D05f3050dc3d973b8b81a876202fa99a

(1533)

on May 30, 2012
at 05:30 PM

Sure - unfortunately in the UK RT3 seems to be available only in London at present with a 61 day delay for the results! So minus the RT3 my most recent results were (ranges in brackets): TSH: 1.41 (1.0-2.0), FT4: 15.6 (12-22), FT3: 5.4 (3.1-6.9), TotalT4: 85 (59-154), Thyroglobulin antibody: 12.3 (0-115), Thyroid Peroxide Antibodies: <5 (<34).

0bd088ef7de71c805869e80d77824f37

(0)

on May 30, 2012
at 04:52 PM

can you share your thyroid panels? i'm trying to decode my own rise in ldl and when my panels came back, they were all within "reference range". TSH 2.09, FT4 1.27, FT3 2.9, RT3 20. But when I calculated the FT3/RT3 ratio, it was 14.5, below the recommended 20 figure that I found on a few blogs. But I cannot corroborate these ratios and there seems to be no reference range.

D05f3050dc3d973b8b81a876202fa99a

(1533)

on May 30, 2012
at 03:49 PM

Thanks for your input Paul. Before this recent discovery my usual choline intake was 200-400mg/day - topped up by 200mg (A-GPC) in LEF's Congitex, methionine was 1.5gm/day. Since the above results my intake of choline is all dietary iro 650mg/day and methionine iro 2.4g due to increased protein intake. By "marker" is the implication "deficiency"? Any levels I could get tested? Thanks!

9e20abb05f3f6e3cc4bb107f8980aecd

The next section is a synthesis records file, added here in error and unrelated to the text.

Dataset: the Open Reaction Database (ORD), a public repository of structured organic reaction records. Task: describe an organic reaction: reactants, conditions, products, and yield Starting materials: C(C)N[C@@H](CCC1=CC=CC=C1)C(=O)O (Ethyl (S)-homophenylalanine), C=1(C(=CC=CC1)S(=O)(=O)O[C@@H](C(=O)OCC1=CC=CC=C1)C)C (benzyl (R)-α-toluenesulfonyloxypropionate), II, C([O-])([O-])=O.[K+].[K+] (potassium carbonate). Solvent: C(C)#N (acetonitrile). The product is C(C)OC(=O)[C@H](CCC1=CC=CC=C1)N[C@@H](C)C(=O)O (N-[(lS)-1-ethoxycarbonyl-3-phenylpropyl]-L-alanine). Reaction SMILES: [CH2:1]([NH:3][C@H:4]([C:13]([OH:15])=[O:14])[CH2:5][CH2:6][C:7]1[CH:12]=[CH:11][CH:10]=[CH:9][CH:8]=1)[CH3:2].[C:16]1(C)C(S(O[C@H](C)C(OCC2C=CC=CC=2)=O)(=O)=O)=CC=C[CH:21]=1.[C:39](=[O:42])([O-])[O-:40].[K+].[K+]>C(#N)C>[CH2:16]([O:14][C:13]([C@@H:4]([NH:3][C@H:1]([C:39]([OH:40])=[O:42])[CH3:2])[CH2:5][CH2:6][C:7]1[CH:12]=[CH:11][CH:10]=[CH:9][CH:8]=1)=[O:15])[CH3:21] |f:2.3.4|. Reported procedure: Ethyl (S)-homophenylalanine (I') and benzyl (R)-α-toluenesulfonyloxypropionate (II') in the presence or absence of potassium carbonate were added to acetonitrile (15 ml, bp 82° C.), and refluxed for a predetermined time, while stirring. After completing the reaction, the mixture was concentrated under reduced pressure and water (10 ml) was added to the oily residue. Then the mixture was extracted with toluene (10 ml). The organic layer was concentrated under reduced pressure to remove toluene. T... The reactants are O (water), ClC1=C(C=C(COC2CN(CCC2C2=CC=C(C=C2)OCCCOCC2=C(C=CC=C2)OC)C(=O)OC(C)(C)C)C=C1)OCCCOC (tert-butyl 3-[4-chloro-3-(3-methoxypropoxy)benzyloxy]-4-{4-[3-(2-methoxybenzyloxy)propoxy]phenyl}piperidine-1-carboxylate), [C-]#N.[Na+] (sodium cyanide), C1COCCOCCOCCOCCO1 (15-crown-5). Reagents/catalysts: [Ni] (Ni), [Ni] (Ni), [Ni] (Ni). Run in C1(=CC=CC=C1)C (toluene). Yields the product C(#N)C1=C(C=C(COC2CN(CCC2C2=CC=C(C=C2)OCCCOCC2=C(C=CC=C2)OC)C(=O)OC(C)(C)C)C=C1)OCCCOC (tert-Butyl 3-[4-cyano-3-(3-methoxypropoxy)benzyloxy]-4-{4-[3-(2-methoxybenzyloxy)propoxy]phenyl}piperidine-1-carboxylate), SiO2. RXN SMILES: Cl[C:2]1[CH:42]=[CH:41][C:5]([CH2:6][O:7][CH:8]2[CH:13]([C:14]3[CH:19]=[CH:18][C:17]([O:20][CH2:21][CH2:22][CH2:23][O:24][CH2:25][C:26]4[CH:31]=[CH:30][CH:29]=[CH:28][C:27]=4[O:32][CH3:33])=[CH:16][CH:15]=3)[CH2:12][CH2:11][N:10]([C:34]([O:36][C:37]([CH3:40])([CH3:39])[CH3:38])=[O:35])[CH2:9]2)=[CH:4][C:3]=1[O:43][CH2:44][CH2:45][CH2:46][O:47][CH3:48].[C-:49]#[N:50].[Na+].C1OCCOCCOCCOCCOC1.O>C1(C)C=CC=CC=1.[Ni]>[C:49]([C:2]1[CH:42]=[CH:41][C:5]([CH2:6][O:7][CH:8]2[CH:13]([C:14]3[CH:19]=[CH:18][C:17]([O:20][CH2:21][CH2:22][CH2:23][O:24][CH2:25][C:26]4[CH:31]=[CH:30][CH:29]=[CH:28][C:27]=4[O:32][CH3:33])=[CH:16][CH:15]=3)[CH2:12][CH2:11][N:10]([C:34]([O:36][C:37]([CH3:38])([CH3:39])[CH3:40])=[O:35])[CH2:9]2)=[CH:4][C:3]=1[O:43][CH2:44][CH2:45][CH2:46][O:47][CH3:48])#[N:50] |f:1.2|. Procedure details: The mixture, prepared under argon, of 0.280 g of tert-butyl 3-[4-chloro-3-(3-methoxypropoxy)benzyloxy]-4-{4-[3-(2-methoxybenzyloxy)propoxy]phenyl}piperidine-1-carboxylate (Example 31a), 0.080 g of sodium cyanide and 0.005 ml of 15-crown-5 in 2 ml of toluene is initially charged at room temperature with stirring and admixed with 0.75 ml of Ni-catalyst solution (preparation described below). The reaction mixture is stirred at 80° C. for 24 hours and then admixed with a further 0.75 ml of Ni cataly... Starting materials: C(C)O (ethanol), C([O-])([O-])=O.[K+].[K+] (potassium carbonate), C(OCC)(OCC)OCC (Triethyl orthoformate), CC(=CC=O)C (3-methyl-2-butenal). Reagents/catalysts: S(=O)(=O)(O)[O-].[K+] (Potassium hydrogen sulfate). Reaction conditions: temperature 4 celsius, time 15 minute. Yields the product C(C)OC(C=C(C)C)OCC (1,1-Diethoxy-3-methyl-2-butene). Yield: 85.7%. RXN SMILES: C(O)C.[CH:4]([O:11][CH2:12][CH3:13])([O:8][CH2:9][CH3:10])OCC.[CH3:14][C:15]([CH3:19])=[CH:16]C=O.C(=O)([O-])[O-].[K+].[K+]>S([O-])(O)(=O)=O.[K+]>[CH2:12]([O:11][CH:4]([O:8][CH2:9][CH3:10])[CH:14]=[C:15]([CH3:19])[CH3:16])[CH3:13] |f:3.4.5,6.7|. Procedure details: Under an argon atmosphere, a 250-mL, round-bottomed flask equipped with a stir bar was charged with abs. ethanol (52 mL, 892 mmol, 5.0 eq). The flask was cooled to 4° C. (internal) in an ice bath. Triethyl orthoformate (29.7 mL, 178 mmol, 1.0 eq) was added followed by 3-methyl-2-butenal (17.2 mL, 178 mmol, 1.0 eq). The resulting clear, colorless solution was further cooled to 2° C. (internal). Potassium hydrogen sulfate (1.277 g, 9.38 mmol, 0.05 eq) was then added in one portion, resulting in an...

(5939)

on May 30, 2012
at 02:26 PM

Maybe the cholesterol is a marker for choline and methionine.

B0fe7b5a9a197cd293978150cbd9055f

(8938)

on May 26, 2012
at 09:13 AM

I've always had perfect electrolyte balance yet I benefit from calcium, magnesium and sodium in the form of eggshell calcium, epsom salt baths and salt.

D05f3050dc3d973b8b81a876202fa99a

(1533)

on May 26, 2012
at 08:18 AM

Thanks for your suggestion but I have an annual check on all the major micronutrients and a full breakdown of fats - all have been within range for the past three years. Micronutrient ratios also all within range.

B0fe7b5a9a197cd293978150cbd9055f

(8938)

on May 25, 2012
at 08:33 PM

You say you have lower cholesterol with increased cholesterol intake, but you're getting that cholesterol from eggs and liver. Those foods are pretty nutrient-dense compared to any paleo food low in cholesterol. So I think there might be some micro-nutrients playing a role here (copper could be one of them but not in your case, apparently).

D05f3050dc3d973b8b81a876202fa99a

(1533)

on May 25, 2012
at 07:00 PM

I think you misunderstand - that's not my diet - just the major sources of cholesterol within the diet. My copper levels were high end of normal a month ago.

Af1d286f0fd5c3949f59b4edf4d892f5

(18452)

on May 25, 2012
at 04:38 PM

nice pull from Know Your Fats. +1

D05f3050dc3d973b8b81a876202fa99a

(1533)

on May 07, 2012
at 01:25 PM

Because numbers interest me

D05f3050dc3d973b8b81a876202fa99a

(1533)

on May 07, 2012
at 11:18 AM

Maybe you're right - for those of us with elevated LDL's - 4-6 egg yolks and some offal each day ala Dr. Jan Kwasniewski's "Optimal Diet"

D05f3050dc3d973b8b81a876202fa99a

(1533)

on May 06, 2012
at 06:21 PM

Thanks for the advice - ESR has varied between 2 and 6 this past year, CRP between 0.3 and 0.5, Lp(a) between 5 and 9. Of course I plan on repeating this and will have a lab test shortly - I hope someone else will have similar results hence the purpose of this post. A possible explanation for the results would be nice too.

3c6b4eed18dc57f746755b698426e7c8

(5147)